The Texas Monthly describes the takeover of the state Republican Party by evangelical Christians. The party freely uses the language and symbols of evangelicals. Their passionate commitment to freedom and religious Liberty is self-referential.

A recent article begins:

Late last month, Senator Ted Cruz stood beside a pulpit at the Texas Faith, Family, and Freedom Forum, hosted by Texas Values, a conservative policy group based in Austin, and made the case that liberal insanity in Washington was worse than he’d ever seen it. He took Trump-style potshots at the appearance and scruples of his opponents—in this case a handful of congressional Democrats. “Five years ago in the Senate there was one open and avowed socialist,” Cruz said, referring to Bernie Sanders of Vermont. “Crazy uncle Bernie, white hair standing straight up. By the way, would it kill the guy to use a comb? I mean he’s a socialist, he can just take one from someone.”

Calling Democrats lunatics is standard practice for Texas’s junior senator. But mixed in with his jeremiads were other signals more fitting to the setting, a stage at Austin’s Great Hills Baptist Church with a large cross adorning the podium beside him. “A revival is coming,” said Cruz, the son of an evangelical Protestant minister. And while he added that politicians like him were ready to lead it, he also reminded those gathered that much of the public still needs to be won over. “We need to do a much better job as evangelists,” Cruz said. “Evangelists for Jesus, yes, but also in the public sphere as evangelists for liberty, for our values.”

Cruz blended explicit biblical language and patriotic imagery throughout what was, at its core, a speech to rally the political activism of the “joyful warriors” convened that evening by Texas Values, which itself makes little distinction between Republican, Christian, and American priorities. The group’s website explains its position that “government is an institution ordained by God, with the purpose of punishing evil and rewarding good” and adds that “those who serve in government are God’s ministers.” A cross-shaped graphic accompanying the term “Religious Liberty” on the homepage makes clear to which religion’s God the group is referring….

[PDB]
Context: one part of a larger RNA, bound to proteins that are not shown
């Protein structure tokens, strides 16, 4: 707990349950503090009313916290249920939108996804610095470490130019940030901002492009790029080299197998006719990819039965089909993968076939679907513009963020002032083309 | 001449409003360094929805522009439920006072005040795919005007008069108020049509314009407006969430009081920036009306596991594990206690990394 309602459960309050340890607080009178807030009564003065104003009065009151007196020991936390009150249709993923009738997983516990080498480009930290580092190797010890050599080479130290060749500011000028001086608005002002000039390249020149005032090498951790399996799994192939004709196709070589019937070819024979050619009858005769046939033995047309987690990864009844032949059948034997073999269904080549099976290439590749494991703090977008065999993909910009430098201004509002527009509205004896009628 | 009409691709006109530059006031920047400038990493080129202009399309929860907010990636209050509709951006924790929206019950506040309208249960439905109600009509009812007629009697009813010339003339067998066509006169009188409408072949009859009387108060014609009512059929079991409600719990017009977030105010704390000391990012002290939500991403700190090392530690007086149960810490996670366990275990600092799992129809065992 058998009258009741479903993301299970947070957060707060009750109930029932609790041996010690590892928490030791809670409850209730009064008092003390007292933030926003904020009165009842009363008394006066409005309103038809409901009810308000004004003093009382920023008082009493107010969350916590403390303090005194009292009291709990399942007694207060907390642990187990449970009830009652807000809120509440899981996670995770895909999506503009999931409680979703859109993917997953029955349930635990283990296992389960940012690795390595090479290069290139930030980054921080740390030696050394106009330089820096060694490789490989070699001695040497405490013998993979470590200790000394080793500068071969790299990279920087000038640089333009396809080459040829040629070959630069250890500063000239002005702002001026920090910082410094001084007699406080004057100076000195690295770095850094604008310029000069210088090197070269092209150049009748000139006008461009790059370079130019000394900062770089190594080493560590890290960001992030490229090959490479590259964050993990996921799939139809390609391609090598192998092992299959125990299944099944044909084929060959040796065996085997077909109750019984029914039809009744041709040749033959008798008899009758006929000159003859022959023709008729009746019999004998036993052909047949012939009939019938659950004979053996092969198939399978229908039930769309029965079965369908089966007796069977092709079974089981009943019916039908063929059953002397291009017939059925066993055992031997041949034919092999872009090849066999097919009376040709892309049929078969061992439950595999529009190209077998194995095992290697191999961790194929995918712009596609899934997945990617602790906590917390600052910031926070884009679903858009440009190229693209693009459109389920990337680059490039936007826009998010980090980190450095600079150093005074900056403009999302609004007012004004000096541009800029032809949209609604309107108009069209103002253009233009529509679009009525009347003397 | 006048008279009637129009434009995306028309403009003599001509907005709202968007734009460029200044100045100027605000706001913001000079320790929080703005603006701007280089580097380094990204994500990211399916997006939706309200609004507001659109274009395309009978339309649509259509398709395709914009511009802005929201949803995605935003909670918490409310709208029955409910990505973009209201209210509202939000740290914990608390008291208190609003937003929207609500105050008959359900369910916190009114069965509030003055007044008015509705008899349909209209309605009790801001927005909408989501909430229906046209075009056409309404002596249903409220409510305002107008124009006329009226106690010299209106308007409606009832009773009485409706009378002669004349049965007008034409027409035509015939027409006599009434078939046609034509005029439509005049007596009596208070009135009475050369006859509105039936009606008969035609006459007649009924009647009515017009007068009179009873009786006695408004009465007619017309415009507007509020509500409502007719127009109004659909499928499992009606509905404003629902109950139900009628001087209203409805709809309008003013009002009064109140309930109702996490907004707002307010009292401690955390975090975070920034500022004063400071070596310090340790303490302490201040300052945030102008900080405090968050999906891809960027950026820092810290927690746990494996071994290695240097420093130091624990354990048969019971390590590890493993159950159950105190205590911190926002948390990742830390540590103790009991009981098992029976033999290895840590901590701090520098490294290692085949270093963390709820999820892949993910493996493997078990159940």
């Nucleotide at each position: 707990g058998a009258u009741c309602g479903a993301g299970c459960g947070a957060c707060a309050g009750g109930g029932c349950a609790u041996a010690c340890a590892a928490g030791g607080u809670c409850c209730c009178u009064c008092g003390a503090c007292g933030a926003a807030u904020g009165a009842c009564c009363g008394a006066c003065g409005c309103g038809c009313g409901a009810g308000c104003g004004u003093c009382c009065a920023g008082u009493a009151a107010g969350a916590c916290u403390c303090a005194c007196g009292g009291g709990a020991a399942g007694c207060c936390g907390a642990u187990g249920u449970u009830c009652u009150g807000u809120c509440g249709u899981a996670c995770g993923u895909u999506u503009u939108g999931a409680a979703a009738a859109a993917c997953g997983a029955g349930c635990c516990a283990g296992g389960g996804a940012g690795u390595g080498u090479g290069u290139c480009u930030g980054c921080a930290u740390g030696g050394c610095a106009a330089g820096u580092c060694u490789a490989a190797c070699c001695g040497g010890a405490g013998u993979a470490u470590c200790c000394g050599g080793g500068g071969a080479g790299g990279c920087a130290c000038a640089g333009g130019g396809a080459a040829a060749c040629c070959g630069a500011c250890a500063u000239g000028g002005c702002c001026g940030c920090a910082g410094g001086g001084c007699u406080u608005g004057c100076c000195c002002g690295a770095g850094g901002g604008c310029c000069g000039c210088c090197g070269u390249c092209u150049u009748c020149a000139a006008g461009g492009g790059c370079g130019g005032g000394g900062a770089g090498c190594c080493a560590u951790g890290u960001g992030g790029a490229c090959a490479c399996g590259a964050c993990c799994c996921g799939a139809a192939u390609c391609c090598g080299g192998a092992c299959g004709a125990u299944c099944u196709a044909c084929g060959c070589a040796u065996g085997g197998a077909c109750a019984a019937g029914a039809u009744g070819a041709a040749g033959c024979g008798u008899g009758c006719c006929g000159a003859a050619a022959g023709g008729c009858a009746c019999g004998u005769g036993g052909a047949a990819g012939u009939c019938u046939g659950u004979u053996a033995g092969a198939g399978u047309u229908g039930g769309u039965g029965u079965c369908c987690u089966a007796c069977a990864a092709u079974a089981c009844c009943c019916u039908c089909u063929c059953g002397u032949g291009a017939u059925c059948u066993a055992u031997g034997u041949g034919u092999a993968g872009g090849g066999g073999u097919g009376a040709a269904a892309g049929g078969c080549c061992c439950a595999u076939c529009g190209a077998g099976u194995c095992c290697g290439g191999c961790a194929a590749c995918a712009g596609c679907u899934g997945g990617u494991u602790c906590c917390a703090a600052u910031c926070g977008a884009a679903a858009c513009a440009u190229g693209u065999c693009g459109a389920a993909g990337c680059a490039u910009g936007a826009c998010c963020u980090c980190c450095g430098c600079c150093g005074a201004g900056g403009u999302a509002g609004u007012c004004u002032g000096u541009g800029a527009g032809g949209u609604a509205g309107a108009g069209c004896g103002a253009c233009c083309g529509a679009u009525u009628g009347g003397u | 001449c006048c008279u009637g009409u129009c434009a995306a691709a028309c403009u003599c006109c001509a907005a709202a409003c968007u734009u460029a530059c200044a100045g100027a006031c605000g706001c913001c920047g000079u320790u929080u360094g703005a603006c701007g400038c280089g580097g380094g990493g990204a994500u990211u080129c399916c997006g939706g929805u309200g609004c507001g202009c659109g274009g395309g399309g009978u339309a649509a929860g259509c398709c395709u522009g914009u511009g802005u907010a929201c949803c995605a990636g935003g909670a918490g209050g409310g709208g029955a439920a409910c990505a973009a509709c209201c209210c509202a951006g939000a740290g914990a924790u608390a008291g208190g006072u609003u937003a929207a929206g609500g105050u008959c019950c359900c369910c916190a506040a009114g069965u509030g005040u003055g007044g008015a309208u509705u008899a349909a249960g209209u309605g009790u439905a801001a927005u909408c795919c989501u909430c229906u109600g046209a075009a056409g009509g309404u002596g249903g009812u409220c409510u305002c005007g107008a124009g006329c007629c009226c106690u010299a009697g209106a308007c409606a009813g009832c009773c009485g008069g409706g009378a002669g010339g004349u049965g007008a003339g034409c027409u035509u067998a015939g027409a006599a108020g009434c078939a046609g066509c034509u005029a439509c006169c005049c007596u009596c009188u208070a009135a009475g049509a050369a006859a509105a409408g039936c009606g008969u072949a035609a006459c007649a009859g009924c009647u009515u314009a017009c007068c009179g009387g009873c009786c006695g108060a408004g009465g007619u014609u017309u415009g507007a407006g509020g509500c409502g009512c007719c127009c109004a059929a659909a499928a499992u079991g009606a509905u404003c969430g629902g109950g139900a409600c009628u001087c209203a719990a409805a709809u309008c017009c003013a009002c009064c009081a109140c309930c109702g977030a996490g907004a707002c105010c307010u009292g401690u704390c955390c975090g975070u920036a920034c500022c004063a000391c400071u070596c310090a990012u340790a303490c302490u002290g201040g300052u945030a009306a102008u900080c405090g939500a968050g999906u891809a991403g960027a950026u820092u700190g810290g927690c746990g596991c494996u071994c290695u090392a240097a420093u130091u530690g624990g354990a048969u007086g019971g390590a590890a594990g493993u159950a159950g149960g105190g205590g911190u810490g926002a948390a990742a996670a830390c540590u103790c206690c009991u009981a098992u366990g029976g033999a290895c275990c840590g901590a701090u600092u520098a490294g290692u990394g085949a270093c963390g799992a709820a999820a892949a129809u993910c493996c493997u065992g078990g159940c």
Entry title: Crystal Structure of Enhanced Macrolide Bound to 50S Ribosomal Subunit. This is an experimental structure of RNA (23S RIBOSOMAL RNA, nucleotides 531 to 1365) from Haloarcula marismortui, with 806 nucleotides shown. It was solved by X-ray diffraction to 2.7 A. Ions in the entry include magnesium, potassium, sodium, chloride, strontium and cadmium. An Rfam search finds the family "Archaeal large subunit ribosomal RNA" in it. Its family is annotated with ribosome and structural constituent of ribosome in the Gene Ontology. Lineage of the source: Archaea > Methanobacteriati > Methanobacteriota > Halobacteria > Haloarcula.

After the Texas Supreme Court sided with cheerleaders in East Texas in August 2018 and allowed them to display a verse from the New Testament on their football team’s run-through banner, state attorney general Ken Paxton tweeted in support. “God bless these young cheerleaders for their faith in God and their fight to protect their religious liberties. Just like their banners said, ‘I can do all things through Christ who strengthens me.’” The verse, taken from St. Paul’s letter to the Philippian church, references the apostle’s spiritual growth, which allows him to endure the unpredictability—including hunger and financial need—in his missionary work. The verse has become popular among athletes, politicians, and other competitors as a triumphalist blessing over their ambitions. It would be better applied as a way of saying “I’ll be fine, even if I lose, because God’s kingdom doesn’t depend on a football game or an election.” But that’s not the message Paxton is sending in the tweet. His public messaging and that of other top Texas politicians implies that the kingdom of God very much depends on who wins elections.